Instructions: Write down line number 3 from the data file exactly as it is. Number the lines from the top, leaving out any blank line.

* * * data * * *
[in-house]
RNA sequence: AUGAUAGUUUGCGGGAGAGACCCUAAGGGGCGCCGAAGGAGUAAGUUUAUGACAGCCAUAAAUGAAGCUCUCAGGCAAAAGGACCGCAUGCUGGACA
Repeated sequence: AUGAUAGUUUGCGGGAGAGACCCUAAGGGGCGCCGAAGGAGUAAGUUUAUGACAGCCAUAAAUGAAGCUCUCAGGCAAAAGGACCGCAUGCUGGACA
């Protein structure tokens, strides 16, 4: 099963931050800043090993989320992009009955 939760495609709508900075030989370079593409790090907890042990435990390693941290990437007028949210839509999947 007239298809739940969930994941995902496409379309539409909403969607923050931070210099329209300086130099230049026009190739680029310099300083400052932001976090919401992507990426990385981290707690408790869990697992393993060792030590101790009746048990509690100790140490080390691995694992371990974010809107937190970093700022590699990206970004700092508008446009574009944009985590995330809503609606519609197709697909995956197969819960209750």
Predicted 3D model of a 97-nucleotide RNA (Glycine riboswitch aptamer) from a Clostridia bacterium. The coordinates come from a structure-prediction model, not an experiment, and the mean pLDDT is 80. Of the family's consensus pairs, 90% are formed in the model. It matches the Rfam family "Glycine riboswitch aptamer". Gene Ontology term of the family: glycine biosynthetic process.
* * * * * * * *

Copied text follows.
Repeated sequence: AUGAUAGUUUGCGGGAGAGACCCUAAGGGGCGCCGAAGGAGUAAGUUUAUGACAGCCAUAAAUGAAGCUCUCAGGCAAAAGGACCGCAUGCUGGACA